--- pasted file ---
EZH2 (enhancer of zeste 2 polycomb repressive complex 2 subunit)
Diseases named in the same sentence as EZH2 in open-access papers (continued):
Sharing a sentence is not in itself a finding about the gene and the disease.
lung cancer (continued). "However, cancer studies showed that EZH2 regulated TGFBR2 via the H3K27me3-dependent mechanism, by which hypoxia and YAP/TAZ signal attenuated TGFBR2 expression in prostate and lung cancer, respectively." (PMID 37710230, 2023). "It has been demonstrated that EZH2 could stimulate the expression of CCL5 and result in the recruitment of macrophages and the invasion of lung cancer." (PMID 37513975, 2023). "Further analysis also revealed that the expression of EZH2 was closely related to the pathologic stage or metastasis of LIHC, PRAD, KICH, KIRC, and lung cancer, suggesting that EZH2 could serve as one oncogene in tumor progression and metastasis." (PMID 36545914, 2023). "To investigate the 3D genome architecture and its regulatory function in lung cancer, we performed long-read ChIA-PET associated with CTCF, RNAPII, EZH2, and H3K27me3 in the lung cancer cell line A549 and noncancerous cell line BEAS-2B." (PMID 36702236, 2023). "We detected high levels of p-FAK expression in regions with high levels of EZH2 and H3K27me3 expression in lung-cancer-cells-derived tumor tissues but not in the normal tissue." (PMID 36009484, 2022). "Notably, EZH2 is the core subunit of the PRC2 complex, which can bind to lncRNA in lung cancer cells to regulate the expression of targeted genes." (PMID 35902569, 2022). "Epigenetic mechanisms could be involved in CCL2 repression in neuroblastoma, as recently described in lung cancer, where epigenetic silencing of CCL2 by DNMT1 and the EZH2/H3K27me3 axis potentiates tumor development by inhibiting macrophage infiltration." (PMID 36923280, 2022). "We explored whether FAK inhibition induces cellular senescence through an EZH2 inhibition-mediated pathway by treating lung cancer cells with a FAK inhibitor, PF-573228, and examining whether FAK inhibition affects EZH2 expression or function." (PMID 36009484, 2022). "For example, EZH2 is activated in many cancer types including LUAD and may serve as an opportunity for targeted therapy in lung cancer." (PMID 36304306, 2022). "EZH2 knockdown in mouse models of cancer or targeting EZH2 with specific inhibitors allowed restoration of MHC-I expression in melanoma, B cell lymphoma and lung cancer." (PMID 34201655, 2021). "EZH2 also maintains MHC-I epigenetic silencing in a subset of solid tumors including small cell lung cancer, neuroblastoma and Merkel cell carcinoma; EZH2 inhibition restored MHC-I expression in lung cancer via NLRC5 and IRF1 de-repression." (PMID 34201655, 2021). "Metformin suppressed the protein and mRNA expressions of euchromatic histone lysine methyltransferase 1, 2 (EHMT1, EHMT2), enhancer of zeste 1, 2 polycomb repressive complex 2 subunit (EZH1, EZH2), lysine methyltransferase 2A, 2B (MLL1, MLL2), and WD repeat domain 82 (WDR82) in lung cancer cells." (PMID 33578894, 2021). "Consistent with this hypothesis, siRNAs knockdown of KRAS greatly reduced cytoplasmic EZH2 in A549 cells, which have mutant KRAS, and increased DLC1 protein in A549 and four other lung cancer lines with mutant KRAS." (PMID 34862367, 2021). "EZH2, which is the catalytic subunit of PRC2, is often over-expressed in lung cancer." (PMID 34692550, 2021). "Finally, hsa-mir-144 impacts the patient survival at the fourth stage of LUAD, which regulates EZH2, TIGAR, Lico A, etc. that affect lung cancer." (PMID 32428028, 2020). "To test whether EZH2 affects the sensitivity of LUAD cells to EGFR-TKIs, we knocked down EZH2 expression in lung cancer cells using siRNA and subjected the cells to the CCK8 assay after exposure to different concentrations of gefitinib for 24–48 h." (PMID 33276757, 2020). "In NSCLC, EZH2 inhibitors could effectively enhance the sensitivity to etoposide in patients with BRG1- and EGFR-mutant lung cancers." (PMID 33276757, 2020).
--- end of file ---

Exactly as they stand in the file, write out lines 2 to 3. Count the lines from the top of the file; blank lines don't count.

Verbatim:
Diseases named in the same sentence as EZH2 in open-access papers (continued):
Sharing a sentence is not in itself a finding about the gene and the disease.